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    Those look like stress cracks. Find the ends of the cracks, drill a 1/8” hole where they stop to keep them from continuing, grind a bevel in the crack and then weld. A good idea to add a brace. These cases are known to swing forward and back.


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  4. Don B

    Don B Binder Driver

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    I would second that. While in there check all the mounts as well.

    Don B.
     
  5. Gunfighter97

    Gunfighter97 Binder Driver

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    I'm planning on removing the brackets that bolt to the frame as well for clean up. All the bushings are getting oem replacements; my brace design will hopefully use 1-2 of the same bushing. The cracks arent a huge deal for me to fix, however I am worried that those dimples wont let the t-case sit right.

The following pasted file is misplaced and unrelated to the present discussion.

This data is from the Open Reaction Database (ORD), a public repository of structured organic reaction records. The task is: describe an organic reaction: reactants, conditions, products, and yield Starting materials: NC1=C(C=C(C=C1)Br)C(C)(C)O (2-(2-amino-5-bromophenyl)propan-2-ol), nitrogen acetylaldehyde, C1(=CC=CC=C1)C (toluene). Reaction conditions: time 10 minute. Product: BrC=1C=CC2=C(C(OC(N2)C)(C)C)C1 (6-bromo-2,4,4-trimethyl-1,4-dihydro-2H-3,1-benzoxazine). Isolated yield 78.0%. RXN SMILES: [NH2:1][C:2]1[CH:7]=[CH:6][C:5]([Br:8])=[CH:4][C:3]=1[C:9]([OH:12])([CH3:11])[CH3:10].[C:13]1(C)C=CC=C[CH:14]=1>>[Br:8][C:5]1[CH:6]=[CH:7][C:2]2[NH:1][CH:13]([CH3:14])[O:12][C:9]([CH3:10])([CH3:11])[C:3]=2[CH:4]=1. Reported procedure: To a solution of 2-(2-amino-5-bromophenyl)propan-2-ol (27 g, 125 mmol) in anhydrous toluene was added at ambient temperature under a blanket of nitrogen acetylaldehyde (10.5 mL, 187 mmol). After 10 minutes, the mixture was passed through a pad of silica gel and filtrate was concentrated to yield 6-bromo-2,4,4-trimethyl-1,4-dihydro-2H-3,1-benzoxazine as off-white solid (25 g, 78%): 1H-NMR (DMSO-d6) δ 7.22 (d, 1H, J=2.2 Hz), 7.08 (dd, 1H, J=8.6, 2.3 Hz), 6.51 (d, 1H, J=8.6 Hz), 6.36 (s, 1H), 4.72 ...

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  6. mallen

    mallen Y-Block King

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    That looks really good compared to mine. There were several cracks in it, and the end is actually completely missing and has been replaced by a crudely cut patch that was stick welded in place. I welded up the cracks,and the weld penetration on the patch looks good, so I just use it. But one of these days I'll find a 4x4 and take the crossmember. Yours looks pristine by comparison.
     
    Last edited: Nov 25, 2019
  7. Gunfighter97

    Gunfighter97 Binder Driver

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    Lol i was thinking, "this might not be that bad; i dunno, if it is I'll just fab a new one" XD

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  8. Dana Strong

    Dana Strong Lives in an IH Dealership